The Rev. Robert Altier delivered a fiery sermon earlier this month, labeling COVID-19 an evil, man-made conspiracy and telling his Catholic congregation in Crystal that “we’ve been lied to.”
That came just days after the Rev. James Altman, a priest in La Crosse, Wis., appeared in a video posted on YouTube, calling Catholic Democrats “Godless” hypocrites doomed to hell — a video, produced by a Minnesota conservative media news outlet, that now has received 655,000 clicks.
Catholic priests — as with all faith leaders — are supposed to steer clear of endorsing political leaders, at minimum, from the pulpit. But the two incendiary speeches reveal that the country’s polarized political climate is drifting through some church doors.
While Catholic clergy members have participated in events supporting issues such as abortion restrictions, it’s rare to find such overt and damning public preaching, said the Rev. Tom Reese, senior analyst for Religion News Service.
“We have thousands of priests, so we’ll inevitably have some renegades,” said Reese, adding that it’s the role of bishops to “rein them in.”
“When what the priest said is utterly false information that can endanger people’s lives, then the bishop needs to act quickly,” he said.
The two incidents unfolded within about a week of each other. Altman’s video was posted on YouTube Aug. 30 by Alpha News Minnesota, a conservative media group. The 10-minute clip opens with Altman standing solemnly in front of a crucifix.
“You cannot be Catholic and be Democrat. Period,” Altman says. “Their party platform is against everything the Catholic Church teaches. … Repent of your support of that party and that platform, or face the fires of hell.”
If Democrats don’t repent, Altman says “There will be 60 million aborted babies standing at the gates of heaven, barring your Democrat entrance.”
The video went viral, and supporters held a prayer rally last Sunday in La Crosse to support Altman. La Crosse Diocese Bishop William Patrick Callahan said the diocese has been inundated with messages.
“Father James Altman has become a social media phenomenon and is now a main stream media story,” said Callahan in a statement. “The amount of calls and e-mails we are receiving at the diocesan offices show how divisive he is. I am being pressured by both sides for a comment; one side holds him up as a hero … the other side condemns him.”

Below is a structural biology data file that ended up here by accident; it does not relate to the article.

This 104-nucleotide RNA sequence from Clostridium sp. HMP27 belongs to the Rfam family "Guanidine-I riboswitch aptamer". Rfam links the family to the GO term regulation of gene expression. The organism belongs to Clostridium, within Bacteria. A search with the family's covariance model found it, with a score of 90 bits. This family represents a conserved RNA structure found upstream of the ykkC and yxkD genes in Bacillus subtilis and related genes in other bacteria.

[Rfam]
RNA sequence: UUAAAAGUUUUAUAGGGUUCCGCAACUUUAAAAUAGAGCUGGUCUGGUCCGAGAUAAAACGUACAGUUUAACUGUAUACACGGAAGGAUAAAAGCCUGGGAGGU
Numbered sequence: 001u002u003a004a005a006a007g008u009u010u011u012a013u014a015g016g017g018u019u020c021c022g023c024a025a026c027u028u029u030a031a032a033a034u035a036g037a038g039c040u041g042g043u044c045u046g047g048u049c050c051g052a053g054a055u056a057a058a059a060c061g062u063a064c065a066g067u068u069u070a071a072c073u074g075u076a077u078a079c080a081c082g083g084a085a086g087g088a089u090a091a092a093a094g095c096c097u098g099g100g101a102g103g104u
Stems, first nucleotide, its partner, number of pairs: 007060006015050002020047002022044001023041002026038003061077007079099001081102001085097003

He said Altman’s “generalization and condemnation of entire groups of people is completely inappropriate and not in keeping with our values or the life of virtue.”
In response, the bishop said he will first try “fraternal correction,” private counseling with Altman, to address the problem. But canon law penalties “are not far away if my attempts at fraternal correction do not work,” he said.
Back in Minnesota, Altier took on another political issue from the pulpit at St. Raphael Church, namely casting doubt on the legitimacy and threat of the coronavirus, which the Centers for Disease Control and Prevention says has infected more than 6.5 million Americans and killed at least 193,000. A former assistant pastor at the Church of St. Agnes in St. Paul, Altier started his sermon by giving his version of the origins of COVID-19.
“It is a man-made virus,” Altier told his congregation. “Work had begun in a laboratory in North Carolina and they shipped it to China to finish the work. And it was released, so that people would get sick. All this is being done on purpose.”
Altier argued that it was a “lie” that thousands of people are dying from the virus. No hospitals are being overwhelmed with COVID patients, he said. There was one hospital in New York that appeared full because the city shipped all of its COVID patients there so it would look packed, he said.
Altier claimed that some sick COVID patients are being moved into nursing homes because “there weren’t enough people dying.”
The 20-minute homily ends with Altier proclaiming the only way he would take a COVID vaccine is if “they arrest me, and hold me down, and force it upon me.”
The Sept. 6 audio of the sermon is still up at the St. Raphael Church’s website. St. Paul and Minneapolis Archbishop Bernard Hebda has not indicated whether he intends to remove it or have the content clarified.
The archdiocese posted a statement on its website Sept. 11 saying it was aware of Altier’s homily and has been in contact with him.
“With the assistance of experts in this area, the matter continues to be under review,” said the statement by the Rev. Michael Tix, vicar for Clergy and Parish Services.
The statement also said that the archdiocese “is committed to the safety and well-being of all people” and has collaborated with health officials in its church safety protocols.
Charles Reid, a canon lawyer and law professor at the University of St. Thomas, has been tracking the La Crosse case.
He said how priests are disciplined is up to their bishop, and that can differ depending on the diocese. Said Reid: “Canon law sets general principles; bishops get to apply them.”
The Catholic Church is sharply divided between conservatives and mainstream faithful, he added, so regardless of the decision, it will disappoint a faction.
“But I don’t think you should delay where a priest is delivering deadly information,’’ he said.